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Robert P. George: Sexual Revolution Is Hurting Poor People Among All Races in America, Not Just African-Americans

Robert P. George: Sexual Revolution Is Hurting Poor People Among All Races in America, Not Just African-Americans

Robert P. George, Princeton University professor, giving remarks at the Southern Baptist Convention Ethics & Religious Liberty Commission's 2015 Leadership Summit, titled "The Gospel and Racial Reconciliation," held in Nashville, Tennessee, on Thursday, March 26, 2015. | (Photo: Screengrab/ERLC)

Robert P. George says the sexual revolution is hurting lower income Americans of all races, not just black communities, with family disintegration contributing to poverty.

In his analysis of the state of American families, George referred to a 1965 government report by the-late politician and sociologist Daniel Patrick Moynihan who believed the crisis befalling the African-American community was due, in part, to the lack of a family structure, which leads to "juvenile delinquency and adult crime."

Moynihan's conclusions about the need for strong families in both the African-American community and America overall "were hard pills to swallow," George said, speaking about the legacy and importance of Moynihan's report on Thursday, at the Southern Baptist Convention's Ethics & Religious Liberty Commission's Leadership Summit in Nashville, Tennessee, that discussed the need for a Gospel-centered approach to racial reconciliation.

"[His critics] didn't want to face it. Easier to call him a name. Dismiss him. Not deal with the problem while people are suffering," George added.

Robert P. George, Princeton University professor, giving remarks at the Southern Baptist Convention Ethics & Religious Liberty Commission's 2015 Leadership Summit, titled "The Gospel and Racial Reconciliation," held in Nashville, Tennessee, on Thursday, March 26, 2015. | (Photo: Screengrab/ERLC)

"When he was attacked and vilified, called a racist, accused of blaming the victim, a profound emerging problem was left unaddressed. Fear caused others, fear of being called names, caused others to lose courage and tell the truth," the Princeton University professor asserted, arguing that Moynihan was a "truth-teller" for his report decades back on the state of the African-American family.

George noted, however, that one weakness of the 1965 report was that Moynihan thought the family crisis befalling the African-American community was unique to said community.

"Moynihan was convinced that what he was witnessing was fundamentally a phenomenon of the black community and so could be explained, he thought, by the tragic history of racial injustice," George countered.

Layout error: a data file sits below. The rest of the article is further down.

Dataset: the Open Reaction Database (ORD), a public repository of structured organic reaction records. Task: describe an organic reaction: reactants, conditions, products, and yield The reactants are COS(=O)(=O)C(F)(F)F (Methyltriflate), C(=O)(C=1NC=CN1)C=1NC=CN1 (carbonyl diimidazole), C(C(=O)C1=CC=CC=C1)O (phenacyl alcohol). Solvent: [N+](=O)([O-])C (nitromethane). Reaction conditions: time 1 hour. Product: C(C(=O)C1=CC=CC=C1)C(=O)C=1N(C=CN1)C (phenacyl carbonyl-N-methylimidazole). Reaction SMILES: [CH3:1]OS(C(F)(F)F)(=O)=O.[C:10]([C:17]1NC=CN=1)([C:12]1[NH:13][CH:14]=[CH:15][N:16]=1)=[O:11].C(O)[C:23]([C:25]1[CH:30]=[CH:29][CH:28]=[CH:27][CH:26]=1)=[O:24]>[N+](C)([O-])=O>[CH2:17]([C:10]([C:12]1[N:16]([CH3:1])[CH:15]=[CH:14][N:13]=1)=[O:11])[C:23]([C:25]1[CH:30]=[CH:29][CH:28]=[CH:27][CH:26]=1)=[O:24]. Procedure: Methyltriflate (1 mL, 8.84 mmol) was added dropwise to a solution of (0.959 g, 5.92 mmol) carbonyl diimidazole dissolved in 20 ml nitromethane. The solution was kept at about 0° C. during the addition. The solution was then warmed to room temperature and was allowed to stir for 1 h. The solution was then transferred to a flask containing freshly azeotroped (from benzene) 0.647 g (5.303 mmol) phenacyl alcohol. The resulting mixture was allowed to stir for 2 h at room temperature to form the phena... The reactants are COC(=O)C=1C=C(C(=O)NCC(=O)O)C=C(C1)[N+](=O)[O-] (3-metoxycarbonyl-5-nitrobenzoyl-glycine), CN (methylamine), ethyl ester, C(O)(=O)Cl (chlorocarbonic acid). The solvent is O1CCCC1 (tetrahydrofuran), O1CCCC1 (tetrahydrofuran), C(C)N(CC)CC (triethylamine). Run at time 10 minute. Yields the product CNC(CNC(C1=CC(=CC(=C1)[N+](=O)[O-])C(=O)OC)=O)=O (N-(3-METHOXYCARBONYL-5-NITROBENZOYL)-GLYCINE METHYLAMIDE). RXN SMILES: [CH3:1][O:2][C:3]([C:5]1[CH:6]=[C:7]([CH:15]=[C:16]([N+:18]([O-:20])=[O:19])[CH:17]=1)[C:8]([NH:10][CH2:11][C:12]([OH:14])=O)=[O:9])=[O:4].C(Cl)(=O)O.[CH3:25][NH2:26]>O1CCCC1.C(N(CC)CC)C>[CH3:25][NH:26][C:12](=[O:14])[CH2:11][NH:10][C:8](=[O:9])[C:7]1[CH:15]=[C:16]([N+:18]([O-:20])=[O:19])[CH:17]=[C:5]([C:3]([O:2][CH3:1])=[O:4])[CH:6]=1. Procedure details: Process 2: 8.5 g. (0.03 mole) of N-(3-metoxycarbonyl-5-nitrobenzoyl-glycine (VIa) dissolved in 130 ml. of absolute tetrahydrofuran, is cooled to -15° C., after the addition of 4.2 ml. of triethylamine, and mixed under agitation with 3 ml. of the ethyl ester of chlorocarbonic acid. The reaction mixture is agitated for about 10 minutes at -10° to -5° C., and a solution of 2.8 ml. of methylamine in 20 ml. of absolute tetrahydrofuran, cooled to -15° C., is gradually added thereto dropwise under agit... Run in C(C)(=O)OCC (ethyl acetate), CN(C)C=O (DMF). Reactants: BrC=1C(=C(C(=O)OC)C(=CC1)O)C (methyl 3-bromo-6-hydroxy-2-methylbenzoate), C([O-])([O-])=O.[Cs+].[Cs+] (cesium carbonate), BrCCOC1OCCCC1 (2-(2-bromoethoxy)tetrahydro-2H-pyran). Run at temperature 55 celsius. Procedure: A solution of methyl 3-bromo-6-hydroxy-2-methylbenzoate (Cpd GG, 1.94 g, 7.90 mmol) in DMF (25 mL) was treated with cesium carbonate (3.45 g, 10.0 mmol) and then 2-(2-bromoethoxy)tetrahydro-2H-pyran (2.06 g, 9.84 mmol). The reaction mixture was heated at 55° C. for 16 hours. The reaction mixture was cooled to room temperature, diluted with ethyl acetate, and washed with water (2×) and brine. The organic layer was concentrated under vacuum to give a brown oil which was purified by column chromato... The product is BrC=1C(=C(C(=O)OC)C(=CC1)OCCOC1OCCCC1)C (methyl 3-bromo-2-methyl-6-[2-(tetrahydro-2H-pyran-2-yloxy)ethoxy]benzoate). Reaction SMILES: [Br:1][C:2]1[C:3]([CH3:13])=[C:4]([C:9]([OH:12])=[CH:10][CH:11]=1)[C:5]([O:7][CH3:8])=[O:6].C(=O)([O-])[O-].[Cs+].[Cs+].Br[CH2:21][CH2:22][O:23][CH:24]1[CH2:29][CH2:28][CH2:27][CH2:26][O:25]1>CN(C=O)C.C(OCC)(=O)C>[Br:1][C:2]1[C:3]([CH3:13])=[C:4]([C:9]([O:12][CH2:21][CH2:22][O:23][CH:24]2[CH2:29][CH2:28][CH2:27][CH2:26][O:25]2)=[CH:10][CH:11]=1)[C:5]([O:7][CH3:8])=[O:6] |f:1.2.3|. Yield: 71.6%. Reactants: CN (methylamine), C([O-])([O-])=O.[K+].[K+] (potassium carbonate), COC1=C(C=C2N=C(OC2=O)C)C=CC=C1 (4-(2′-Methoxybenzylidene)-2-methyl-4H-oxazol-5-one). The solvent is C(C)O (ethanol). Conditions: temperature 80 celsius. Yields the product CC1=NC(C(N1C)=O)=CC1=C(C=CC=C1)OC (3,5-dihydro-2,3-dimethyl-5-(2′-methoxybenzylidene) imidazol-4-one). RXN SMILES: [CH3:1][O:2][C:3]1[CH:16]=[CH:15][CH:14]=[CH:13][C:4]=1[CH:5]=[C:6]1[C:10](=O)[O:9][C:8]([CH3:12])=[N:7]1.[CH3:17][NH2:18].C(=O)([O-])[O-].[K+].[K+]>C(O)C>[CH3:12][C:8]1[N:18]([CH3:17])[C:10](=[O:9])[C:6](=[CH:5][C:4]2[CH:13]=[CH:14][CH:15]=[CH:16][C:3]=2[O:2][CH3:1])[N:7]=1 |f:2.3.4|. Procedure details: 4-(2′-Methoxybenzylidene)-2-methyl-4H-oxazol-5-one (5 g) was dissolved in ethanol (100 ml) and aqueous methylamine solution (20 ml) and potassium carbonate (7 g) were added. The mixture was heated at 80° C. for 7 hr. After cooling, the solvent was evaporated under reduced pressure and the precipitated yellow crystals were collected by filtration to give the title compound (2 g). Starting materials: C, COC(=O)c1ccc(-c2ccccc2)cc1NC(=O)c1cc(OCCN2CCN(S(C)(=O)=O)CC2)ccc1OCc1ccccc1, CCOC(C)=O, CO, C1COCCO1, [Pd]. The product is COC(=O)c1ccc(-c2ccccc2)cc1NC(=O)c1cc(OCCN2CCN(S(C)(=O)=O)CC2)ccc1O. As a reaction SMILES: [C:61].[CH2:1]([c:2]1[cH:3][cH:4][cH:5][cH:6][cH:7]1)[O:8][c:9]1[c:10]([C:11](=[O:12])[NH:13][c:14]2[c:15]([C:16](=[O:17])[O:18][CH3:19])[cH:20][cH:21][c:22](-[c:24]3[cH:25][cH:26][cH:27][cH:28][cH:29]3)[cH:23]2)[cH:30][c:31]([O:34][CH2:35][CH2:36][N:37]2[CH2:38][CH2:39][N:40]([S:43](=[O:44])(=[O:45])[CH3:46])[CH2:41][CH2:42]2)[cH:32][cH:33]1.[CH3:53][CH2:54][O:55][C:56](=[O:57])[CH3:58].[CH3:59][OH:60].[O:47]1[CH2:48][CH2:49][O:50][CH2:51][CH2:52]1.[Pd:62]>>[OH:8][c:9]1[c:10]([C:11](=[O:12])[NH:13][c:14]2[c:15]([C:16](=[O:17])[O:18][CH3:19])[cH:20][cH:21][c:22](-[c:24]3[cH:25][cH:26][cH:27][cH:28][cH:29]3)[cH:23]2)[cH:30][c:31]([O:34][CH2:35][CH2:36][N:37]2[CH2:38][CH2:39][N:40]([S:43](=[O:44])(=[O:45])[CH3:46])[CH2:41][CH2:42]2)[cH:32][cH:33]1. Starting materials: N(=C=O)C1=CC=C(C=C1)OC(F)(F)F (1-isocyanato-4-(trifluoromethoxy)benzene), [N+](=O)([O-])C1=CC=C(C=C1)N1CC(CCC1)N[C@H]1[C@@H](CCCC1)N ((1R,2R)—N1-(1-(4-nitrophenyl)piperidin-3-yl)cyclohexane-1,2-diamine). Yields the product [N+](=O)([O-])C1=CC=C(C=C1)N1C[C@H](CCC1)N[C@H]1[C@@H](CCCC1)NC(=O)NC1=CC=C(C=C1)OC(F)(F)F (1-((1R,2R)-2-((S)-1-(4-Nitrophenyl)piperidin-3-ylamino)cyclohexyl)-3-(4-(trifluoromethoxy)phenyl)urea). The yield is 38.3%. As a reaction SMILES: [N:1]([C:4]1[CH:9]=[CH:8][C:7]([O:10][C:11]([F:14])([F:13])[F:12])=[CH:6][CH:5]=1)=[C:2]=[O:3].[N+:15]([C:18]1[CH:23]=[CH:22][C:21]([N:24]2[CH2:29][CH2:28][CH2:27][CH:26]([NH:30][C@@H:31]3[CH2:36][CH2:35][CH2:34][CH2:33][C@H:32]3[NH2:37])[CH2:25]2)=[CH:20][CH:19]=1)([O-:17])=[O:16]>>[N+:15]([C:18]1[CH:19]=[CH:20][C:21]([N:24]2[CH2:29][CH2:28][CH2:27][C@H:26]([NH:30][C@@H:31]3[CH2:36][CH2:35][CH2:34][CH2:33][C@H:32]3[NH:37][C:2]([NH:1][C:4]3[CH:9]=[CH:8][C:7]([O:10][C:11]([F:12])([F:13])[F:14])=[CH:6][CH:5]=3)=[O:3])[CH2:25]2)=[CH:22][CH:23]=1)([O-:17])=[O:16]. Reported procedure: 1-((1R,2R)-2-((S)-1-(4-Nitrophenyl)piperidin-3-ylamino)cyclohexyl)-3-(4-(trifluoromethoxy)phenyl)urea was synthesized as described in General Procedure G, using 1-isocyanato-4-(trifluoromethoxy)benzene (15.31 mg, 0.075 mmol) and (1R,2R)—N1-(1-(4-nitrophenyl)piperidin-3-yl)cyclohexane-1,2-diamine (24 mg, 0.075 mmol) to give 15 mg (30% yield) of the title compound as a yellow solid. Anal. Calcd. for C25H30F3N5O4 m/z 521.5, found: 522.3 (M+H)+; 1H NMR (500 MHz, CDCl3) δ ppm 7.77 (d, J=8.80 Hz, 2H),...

"The evidence now overwhelming is that it isn't about race … this same pattern, these same pathologies, these same phenomena [exist] in the lives of poor Americans of all races."

According to George, it's a struggle to tackle the problem of broken families because the sexual revolution of the past half-century has downplayed the need for the married nuclear family model.

In addition to George, other speakers at the leadership summit included Russell Moore, author and president of the ERLC; Fred Luter, the first black president of the SBC; Afshin Ziafat, head pastor of Providence Church in Frisco, Texas; and Tony Evans, president of the Urban Alternative.

The theme for this year's summit is "The Gospel and Racial Reconciliation," with guest speakers discussing a biblical approach to race relations.

In a promotional video for the leadership summit posted earlier this week, Evans explained the value of the theme for the summit.

"The Gospel not only teaches us to be right with God, but when its fully operative, it teaches us to be right with each other," Evans said. "We expect God to do great things in bringing together folks from all over to share in this great, exciting experience. The Gospel can change lives, but it can also change relationships."

In addition to his speech, George was also part of a panel on Ferguson, Eric Garner, and experiences in American communities.

The panel included George and Moore, and was also comprised of D.A. Horton, national coordinator for Urban Student Missions at the North American Mission Board and Thabiti Anyabwile, assistant pastor and council member with The Gospel Coalition.

Phillip Bethancourt, executive vice president of the ERLC and assistant professor at Southern Baptist Theological Seminary, served as moderator.

This is not the first time that George has linked the decline of marriage in American with poverty. Last October, George argued that the decline of marriage harmed children in poverty.

At an event in Washington, DC hosted by the Institute on Religion & Democracy, George argued that the fight for marriage is not "some abstract moral thing" but rather a fight for the well-being of children, "who are, in the end, the victims of a culture that throws marriage under the bus."

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